Jump to content


Advanced Members
  • Content count

  • Joined

  • Last visited

Community Reputation

5,108 Excellent

About jayboy

  • Rank
    Titanium Member

Previous Fields

  • Location

Recent Profile Visitors

30,965 profile views
  1. Why delay it and incur disapproval internationally? The rigged military constitution is already in place, and the participation of multiple appointed stooges and place men in parliament is already guaranteed.The deliberate destruction of parties with a genuine national following is under way.Some of the ventriloquized minor parties are calling for a non elected PM although with one particular man in mind.Discussions continue with regional gangsters to shore up local support.All political campaigning which presents a threat has been muzzled.So I say to the naysayers re elections.Bring them on
  2. A reader's comment on Barbara Bush's obituary in the London Times. "She had no need to endless signal her virtue. Her goodness burnt bright for all to see."
  3. No that's not the case.For example for many generations the Lords Fairfax of Cameron,out of Virginia, were American citizens with the title handed down from father to son.
  4. Yes the term is used slightly differently in the US along the lines you suggest.But even in the UK it is used in a less rigid manner than you suggest.Thus someone of the landed gentry but not the nobility like David Cameron might be described as blue blooded. You are incidentally completely wrong to suggest it is illegal to hold hereditary titles in the US.It isn't but the Federal Government is constitutionally prohibited from issuing titles.There is nothing to prevent an American being a hereditary peer and indeed there are several examples of such.
  5. Have Thais got it right, and we've got it wrong?

    The sad thing is you seem to be under the impression that is a persuasive debating point.
  6. From the LA times today : "While she was unpretentious, plainspoken and down-to-earth, Bush was also a Northeastern blueblood who was strong-willed, politically shrewd, always blunt and occasionally caustic."
  7. She was a great lady from a blue blooded background yet somehow she had great appeal to Middle America.Class does count sometimes. She once said, "At the end of your life you will never regret not having passed one more test, not winning one more verdict, or not closing one more deal. You will regret time not spent with a husband, a friend, a child or a parent." So she had wisdom as well as class.
  8. Don't agree.And frankly I'm not sure that the alleged offense (willing buyer, willing seller I assume) is particularly serious although I appreciate of course that paying for sex is something completely unknown to the monastic Thailand expatriate community. What I don't understand is the technical point of why a visiting air force officer should enjoy diplomatic immunity.
  9. Have Thais got it right, and we've got it wrong?

    I was wondering whether some "genius" would make this point, but concluded there wouldn't be anyone so simple minded.Clearly I was wrong. Anyway for bears of little brain, the key words for you to figure out are "significance" and "repercussions". Simply adding up deaths isn't enough.One may as well say annual road deaths in Thailand make that set of personal tragedies more significant than 9/11
  10. Have Thais got it right, and we've got it wrong?

    Agreed but Cyclone Nargis is hardly comparable to 9/11.
  11. Have Thais got it right, and we've got it wrong?

    Nonsense.Educated and non educated Thais - and certainly those of adult age at the time - know about 9/11.They may not understand all the details but the image seared into the eyes of the world will not have escaped sentient Thais. I'm guessing incidentally your definition of "educated" is different from mine.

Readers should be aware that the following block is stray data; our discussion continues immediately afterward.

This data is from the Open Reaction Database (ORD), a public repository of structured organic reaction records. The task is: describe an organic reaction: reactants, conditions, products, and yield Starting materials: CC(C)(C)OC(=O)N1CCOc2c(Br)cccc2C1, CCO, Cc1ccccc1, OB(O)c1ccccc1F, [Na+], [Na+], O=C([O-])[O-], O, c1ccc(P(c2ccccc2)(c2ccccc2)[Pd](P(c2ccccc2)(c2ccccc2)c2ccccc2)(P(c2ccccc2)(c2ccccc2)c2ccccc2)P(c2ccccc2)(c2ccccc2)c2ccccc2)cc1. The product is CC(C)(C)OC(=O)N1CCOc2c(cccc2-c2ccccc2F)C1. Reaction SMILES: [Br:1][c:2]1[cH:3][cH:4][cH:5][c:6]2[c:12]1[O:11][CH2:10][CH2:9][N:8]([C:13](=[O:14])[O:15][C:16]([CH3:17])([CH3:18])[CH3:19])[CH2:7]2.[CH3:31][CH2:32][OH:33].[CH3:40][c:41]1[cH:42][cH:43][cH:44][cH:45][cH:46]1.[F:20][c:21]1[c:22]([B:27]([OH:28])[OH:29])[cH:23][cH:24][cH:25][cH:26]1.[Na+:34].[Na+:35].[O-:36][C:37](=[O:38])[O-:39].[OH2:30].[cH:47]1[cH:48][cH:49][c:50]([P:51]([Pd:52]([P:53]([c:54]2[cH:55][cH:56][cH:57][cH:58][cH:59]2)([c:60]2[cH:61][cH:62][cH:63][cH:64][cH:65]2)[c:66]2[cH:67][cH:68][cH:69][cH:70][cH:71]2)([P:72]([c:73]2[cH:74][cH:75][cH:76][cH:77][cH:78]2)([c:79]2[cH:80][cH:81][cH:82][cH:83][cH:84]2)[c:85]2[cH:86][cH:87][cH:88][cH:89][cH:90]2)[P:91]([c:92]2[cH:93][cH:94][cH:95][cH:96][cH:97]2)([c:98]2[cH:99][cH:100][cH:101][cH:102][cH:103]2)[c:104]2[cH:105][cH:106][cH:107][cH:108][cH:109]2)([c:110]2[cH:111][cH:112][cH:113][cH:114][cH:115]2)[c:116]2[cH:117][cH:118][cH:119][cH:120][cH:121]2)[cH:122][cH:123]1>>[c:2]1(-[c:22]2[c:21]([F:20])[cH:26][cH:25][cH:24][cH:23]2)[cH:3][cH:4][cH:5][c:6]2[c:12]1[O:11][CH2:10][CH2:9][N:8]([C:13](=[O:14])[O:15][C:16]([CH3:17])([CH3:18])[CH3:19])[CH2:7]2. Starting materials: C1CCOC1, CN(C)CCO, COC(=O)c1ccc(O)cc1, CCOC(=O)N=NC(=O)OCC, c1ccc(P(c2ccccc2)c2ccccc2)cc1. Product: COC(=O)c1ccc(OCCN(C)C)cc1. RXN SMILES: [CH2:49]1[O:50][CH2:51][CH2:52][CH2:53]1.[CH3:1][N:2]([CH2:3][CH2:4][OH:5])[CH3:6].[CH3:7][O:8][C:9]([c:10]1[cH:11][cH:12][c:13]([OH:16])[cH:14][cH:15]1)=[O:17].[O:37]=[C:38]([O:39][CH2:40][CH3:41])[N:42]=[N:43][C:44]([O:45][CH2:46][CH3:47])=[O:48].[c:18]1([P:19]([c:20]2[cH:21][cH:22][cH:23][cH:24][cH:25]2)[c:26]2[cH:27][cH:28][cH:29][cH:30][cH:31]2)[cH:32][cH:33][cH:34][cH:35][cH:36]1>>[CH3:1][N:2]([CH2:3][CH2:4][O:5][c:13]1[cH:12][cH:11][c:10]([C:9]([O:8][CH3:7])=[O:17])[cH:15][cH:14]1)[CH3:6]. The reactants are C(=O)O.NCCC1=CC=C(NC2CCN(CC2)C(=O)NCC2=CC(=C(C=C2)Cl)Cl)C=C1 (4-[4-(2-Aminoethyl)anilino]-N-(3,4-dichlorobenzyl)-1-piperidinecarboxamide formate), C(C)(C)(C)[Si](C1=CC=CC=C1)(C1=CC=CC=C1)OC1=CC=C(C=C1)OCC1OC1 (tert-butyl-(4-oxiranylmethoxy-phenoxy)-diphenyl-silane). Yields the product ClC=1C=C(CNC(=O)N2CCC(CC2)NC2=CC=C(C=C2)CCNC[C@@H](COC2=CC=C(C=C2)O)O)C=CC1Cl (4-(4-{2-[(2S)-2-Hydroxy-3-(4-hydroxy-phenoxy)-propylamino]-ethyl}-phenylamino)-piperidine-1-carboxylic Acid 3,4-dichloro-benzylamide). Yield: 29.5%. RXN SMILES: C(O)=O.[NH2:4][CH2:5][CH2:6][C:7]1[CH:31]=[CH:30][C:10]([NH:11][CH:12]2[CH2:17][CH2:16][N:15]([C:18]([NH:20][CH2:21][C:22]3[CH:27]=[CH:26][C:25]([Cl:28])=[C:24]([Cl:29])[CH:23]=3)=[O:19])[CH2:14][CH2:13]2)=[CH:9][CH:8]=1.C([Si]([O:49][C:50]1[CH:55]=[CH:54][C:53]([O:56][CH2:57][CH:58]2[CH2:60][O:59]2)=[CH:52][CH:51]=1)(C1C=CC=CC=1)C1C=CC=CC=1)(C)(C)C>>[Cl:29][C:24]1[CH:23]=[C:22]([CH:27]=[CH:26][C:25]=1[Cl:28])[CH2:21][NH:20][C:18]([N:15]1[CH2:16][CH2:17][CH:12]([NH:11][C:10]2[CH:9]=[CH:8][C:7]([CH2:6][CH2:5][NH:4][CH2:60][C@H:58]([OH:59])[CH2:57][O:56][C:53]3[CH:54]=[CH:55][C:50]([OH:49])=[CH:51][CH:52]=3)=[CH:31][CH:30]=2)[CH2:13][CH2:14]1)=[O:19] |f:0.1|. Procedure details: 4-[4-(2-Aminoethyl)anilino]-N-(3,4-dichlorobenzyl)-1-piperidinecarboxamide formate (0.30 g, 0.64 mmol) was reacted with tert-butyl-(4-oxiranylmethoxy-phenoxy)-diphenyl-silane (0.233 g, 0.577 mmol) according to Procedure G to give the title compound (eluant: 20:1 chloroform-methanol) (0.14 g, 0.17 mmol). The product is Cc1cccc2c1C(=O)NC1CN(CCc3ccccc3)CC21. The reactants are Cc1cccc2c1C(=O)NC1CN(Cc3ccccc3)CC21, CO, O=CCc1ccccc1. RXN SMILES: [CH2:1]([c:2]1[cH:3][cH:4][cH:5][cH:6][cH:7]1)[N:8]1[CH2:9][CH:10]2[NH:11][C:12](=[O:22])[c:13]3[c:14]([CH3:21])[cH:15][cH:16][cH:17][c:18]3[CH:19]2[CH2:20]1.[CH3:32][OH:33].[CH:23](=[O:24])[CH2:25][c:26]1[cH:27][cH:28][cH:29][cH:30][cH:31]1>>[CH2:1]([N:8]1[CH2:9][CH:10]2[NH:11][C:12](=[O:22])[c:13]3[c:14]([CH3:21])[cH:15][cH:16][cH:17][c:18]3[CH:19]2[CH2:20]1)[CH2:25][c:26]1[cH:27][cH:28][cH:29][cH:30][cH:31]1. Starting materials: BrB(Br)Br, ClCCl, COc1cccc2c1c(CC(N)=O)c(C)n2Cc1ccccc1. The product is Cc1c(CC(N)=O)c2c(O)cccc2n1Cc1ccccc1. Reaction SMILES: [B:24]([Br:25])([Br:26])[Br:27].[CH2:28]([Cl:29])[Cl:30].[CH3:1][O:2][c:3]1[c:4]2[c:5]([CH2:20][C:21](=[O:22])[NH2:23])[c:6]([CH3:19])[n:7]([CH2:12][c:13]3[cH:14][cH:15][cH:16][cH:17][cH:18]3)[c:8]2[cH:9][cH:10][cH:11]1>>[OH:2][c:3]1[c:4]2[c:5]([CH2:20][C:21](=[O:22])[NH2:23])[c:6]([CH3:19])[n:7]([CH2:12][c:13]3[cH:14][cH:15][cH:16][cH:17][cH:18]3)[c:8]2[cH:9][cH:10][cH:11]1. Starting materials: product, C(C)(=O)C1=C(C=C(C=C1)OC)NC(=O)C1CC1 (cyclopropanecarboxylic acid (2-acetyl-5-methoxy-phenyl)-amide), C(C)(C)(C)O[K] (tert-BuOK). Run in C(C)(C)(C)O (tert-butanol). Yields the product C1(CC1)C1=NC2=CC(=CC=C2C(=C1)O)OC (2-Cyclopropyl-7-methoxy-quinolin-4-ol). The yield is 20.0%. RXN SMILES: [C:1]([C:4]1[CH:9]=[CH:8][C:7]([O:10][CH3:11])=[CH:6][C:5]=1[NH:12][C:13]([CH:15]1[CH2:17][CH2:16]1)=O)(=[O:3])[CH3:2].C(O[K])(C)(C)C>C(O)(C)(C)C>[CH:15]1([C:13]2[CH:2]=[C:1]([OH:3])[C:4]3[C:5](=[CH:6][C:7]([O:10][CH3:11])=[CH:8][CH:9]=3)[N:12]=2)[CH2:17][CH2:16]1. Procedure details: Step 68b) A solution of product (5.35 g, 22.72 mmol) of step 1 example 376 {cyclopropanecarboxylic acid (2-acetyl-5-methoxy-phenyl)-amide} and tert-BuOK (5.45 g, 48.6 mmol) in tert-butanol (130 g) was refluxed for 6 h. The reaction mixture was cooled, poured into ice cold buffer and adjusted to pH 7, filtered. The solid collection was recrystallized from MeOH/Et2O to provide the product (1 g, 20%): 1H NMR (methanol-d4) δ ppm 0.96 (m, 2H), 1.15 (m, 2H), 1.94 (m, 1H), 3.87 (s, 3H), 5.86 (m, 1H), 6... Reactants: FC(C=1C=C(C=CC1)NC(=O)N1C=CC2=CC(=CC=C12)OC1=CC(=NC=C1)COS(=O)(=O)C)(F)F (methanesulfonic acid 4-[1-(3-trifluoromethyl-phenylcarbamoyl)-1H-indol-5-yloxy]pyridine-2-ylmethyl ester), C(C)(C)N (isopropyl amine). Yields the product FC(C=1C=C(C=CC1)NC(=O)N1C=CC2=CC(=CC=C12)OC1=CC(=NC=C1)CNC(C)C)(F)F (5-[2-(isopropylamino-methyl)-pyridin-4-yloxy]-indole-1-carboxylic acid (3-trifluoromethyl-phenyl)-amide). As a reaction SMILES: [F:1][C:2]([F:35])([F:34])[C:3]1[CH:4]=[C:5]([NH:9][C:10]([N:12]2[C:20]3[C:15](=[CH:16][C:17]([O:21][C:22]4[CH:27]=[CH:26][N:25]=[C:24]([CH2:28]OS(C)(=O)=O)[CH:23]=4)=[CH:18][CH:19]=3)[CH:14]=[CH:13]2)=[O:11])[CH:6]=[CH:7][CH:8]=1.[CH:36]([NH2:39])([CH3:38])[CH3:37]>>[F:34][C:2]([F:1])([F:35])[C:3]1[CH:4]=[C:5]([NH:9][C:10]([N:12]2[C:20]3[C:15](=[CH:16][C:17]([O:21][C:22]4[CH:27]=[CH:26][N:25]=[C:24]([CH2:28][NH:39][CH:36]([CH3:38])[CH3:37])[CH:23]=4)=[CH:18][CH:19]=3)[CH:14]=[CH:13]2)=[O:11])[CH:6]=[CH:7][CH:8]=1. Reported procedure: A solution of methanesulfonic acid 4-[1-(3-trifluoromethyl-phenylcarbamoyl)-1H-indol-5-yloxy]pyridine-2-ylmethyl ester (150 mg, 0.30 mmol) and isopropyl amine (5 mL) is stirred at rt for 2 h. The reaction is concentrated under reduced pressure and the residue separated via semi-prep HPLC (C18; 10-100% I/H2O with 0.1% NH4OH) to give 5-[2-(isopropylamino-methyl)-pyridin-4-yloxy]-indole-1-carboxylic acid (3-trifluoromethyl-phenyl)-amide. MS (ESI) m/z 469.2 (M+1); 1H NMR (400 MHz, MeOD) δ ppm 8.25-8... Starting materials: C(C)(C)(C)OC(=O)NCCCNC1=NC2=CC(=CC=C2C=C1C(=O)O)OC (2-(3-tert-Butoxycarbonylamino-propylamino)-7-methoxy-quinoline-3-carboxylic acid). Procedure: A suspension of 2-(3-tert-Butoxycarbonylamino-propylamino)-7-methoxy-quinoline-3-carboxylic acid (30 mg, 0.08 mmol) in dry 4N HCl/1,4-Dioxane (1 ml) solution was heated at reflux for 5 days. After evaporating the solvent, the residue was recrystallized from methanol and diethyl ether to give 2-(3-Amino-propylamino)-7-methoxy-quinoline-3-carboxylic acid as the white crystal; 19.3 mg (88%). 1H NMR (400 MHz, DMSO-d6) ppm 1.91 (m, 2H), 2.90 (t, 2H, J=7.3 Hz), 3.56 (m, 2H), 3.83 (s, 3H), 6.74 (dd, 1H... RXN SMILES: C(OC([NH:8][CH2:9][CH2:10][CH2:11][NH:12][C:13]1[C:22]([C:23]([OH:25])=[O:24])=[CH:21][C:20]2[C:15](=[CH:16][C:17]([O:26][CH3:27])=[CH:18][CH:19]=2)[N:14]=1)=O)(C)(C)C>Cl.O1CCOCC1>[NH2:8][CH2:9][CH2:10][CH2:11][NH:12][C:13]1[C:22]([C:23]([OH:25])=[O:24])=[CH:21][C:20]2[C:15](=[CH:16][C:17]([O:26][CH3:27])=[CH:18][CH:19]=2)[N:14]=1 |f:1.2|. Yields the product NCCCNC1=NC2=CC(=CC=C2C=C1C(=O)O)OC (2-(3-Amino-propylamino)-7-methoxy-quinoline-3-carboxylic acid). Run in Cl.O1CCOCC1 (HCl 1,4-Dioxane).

12. Have Thais got it right, and we've got it wrong?

    The your wife is an ignoramus and given her profession should be ashamed of herself.
  13. Have Thais got it right, and we've got it wrong?

    Not just Thais.The magazine Big Chilli geared for local expats had an editorial a little while ago seriously suggesting 9/11 was an inside job.
  14. That is a slightly misleading statement - that the Thai military only exists for coups. A better explanation can be found in Duncan McCargo's "Tearing Apart The Land." "The Royal Thai Army is a uniformed bureaucracy that does not fight wars.It has never waged an independence struggle and has never repelled invaders in modern times.The core pursuits of the Thai Military are playing politics and engaging in business activities (including illegal activities, such as smuggling); when the occasion arises, commanders are not averse to killing a few unarmed civilians."
  15. Villa Market Suk Soi 11 Closed Today, Relocating

    I think the Villa business model is on the skids.There will continue to be a niche for the Soi 33 store but the reality is that in Bangkok at least they have some really efficient Thai competitors particularly Tops Market/Central Chidlom which have outpaced them.The latter seem to me to be world class retailers and it's difficult to think of many products that Villa stocks that aren't available.What is more it's a much more pleasant shopping experience.The Villa owner is game but he's getting on now.Really he should have done a deal a few years ago and exited.I'll continue to go to Villa occasionally out of habit but the days are long gone when expats would be drawn in by the prospect of Branston Pickle, English Cheddar and Cider etc.They're all available elsewhere. Next step for the grocery retail sector in Thailand will be when on line shopping really takes off.That will finish the likes of Villa off but the Central people will rise to the challenge. Maybe the Villa guy has a profitable business going with hotels, restaurants etc and upcountry orders.I don't know.But as regards Bangkok I'm certainly not surprised he's closing down some of his outlets